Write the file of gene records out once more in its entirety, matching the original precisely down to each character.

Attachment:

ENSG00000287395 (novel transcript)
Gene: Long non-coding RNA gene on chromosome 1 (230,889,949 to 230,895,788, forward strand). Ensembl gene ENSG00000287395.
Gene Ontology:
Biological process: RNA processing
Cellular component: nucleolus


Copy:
ENSG00000287395 (novel transcript)
Gene: Long non-coding RNA gene on chromosome 1 (230,889,949 to 230,895,788, forward strand). Ensembl gene ENSG00000287395.
Gene Ontology:
Biological process: RNA processing
Cellular component: nucleolus